noun, plural Ot·to·mans. Also Othman (for defs 3, 4).
Origin of Ottoman
Examples from the Web for ottoman
Contemporary Examples of ottoman
That so-called war to end wars decimated an entire generation in Britain, as it did from France to the Ottoman Empire.Blood and War: The Hard Truth About ‘Boots on the Ground’
September 22, 2014
Yalta was great for strolls along the sea during the Byzantine, Ottoman and Russian empires.Putin's Crimea Is a Big Anti-Gay Casino
September 8, 2014
The political structures established by the Ottoman Turks in the 1500s, especially in Iraq and Syria, have crumbled.Here’s What the U.S. Has to Do to Deal With the Mad Middle East
Leslie H. Gelb
July 16, 2014
Until 1924, the Caliphate was the preserve of the Ottoman Empire, which was succeeded by a secular Turkish state.Why the Caliphate Will Devour Its Children
July 11, 2014
Tribal, sectarian and territorial conflicts made it a constantly turbulent place, despite the hammer of Ottoman rule.Gertrude of Arabia, the Woman Who Invented Iraq
June 17, 2014
Historical Examples of ottoman
By the sword the Ottoman Empire was reared and by the sword it has been ruled ever since.
Schwarz stands behind the ottoman, his palette and brushes in his hands.
Below these, toward centre, an ottoman, with a tiger-skin on it.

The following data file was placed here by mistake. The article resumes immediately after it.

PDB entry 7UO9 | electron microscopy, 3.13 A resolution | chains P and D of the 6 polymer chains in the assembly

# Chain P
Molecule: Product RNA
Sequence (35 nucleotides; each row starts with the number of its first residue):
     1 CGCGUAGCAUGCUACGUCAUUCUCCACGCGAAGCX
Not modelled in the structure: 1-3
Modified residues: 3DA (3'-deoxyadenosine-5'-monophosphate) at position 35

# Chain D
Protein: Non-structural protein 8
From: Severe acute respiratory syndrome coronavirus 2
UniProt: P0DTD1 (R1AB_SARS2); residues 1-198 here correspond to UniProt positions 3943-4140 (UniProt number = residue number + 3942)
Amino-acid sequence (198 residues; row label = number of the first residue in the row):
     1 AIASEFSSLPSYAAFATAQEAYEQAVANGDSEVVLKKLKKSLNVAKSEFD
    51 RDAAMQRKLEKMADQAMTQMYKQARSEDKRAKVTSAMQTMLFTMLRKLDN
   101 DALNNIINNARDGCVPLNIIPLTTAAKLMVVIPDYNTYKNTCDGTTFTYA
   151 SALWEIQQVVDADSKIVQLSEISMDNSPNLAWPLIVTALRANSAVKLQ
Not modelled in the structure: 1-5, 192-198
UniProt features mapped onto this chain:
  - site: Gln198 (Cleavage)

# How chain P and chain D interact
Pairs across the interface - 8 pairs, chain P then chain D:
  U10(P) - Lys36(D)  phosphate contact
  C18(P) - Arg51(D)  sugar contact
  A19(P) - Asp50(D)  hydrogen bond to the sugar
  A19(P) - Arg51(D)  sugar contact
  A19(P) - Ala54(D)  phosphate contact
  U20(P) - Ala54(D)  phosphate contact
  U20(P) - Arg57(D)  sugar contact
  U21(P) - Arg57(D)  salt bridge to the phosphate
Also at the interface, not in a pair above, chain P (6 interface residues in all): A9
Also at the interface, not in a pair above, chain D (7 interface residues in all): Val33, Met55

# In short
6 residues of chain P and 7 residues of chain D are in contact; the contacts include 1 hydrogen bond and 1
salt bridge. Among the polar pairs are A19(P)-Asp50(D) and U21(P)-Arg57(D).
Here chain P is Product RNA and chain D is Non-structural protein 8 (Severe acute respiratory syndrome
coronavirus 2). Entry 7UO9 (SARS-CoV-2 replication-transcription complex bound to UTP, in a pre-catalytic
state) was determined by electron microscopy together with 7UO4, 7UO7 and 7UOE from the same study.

As she spoke, she seated herself on an ottoman, and pointed to a place at her side.Tony Butler
Charles James Lever
Twelve thousand Christian slaves were freed from the Ottoman galleys.The Story of the Barbary Corsairs
noun plural -mans
- a low padded seat, usually armless, sometimes in the form of a chest
- a cushioned footstool
Word Origin for ottoman
noun plural -mans
Word Origin for Ottoman
1580s (n.), c.1600 (adj.), from French Ottoman, from Italian Ottomano, from Arabic 'Uthmani "of or belonging to 'Uthman," Arabic masc. proper name, which in Turkish is pronounced Othman (see Osmanli), name of the founder of the dynasty and empire. Ending altered in Italian by formation of a new false singular, because -i was a plural inflection in Italian. Byron used the more correct form Othman, and a few writers have followed him. The type of couch so called (1806) because one reclined on it, which was associated with Eastern customs (see couch).